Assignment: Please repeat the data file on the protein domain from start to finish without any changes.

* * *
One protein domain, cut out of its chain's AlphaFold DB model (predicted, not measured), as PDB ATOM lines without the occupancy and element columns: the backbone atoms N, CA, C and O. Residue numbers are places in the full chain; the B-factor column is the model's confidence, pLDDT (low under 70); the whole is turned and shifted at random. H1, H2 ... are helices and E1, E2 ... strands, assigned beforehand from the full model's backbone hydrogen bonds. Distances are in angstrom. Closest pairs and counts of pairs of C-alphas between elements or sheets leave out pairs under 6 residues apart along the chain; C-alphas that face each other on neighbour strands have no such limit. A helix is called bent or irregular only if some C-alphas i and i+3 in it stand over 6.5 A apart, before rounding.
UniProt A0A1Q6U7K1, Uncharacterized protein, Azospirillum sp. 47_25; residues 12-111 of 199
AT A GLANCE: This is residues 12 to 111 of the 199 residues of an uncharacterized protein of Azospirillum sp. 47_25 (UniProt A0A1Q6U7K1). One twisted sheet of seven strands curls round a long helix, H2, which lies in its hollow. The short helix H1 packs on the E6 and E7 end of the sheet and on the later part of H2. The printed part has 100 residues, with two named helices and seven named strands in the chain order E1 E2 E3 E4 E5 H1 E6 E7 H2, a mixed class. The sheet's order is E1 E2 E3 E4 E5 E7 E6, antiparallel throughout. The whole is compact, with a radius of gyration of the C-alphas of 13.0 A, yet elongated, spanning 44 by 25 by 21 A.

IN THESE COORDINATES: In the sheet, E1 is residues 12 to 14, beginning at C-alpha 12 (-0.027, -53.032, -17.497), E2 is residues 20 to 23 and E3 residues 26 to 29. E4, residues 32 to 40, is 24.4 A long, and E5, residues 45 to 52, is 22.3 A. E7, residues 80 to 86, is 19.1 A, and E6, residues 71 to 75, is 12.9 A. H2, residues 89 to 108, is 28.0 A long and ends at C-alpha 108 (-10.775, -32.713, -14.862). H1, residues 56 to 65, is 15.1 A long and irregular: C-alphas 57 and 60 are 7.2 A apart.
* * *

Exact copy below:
One protein domain, cut out of its chain's AlphaFold DB model (predicted, not measured), as PDB ATOM lines without the occupancy and element columns: the backbone atoms N, CA, C and O. Residue numbers are places in the full chain; the B-factor column is the model's confidence, pLDDT (low under 70); the whole is turned and shifted at random. H1, H2 ... are helices and E1, E2 ... strands, assigned beforehand from the full model's backbone hydrogen bonds. Distances are in angstrom. Closest pairs and counts of pairs of C-alphas between elements or sheets leave out pairs under 6 residues apart along the chain; C-alphas that face each other on neighbour strands have no such limit. A helix is called bent or irregular only if some C-alphas i and i+3 in it stand over 6.5 A apart, before rounding.
UniProt A0A1Q6U7K1, Uncharacterized protein, Azospirillum sp. 47_25; residues 12-111 of 199
AT A GLANCE: This is residues 12 to 111 of the 199 residues of an uncharacterized protein of Azospirillum sp. 47_25 (UniProt A0A1Q6U7K1). One twisted sheet of seven strands curls round a long helix, H2, which lies in its hollow. The short helix H1 packs on the E6 and E7 end of the sheet and on the later part of H2. The printed part has 100 residues, with two named helices and seven named strands in the chain order E1 E2 E3 E4 E5 H1 E6 E7 H2, a mixed class. The sheet's order is E1 E2 E3 E4 E5 E7 E6, antiparallel throughout. The whole is compact, with a radius of gyration of the C-alphas of 13.0 A, yet elongated, spanning 44 by 25 by 21 A.

IN THESE COORDINATES: In the sheet, E1 is residues 12 to 14, beginning at C-alpha 12 (-0.027, -53.032, -17.497), E2 is residues 20 to 23 and E3 residues 26 to 29. E4, residues 32 to 40, is 24.4 A long, and E5, residues 45 to 52, is 22.3 A. E7, residues 80 to 86, is 19.1 A, and E6, residues 71 to 75, is 12.9 A. H2, residues 89 to 108, is 28.0 A long and ends at C-alpha 108 (-10.775, -32.713, -14.862). H1, residues 56 to 65, is 15.1 A long and irregular: C-alphas 57 and 60 are 7.2 A apart.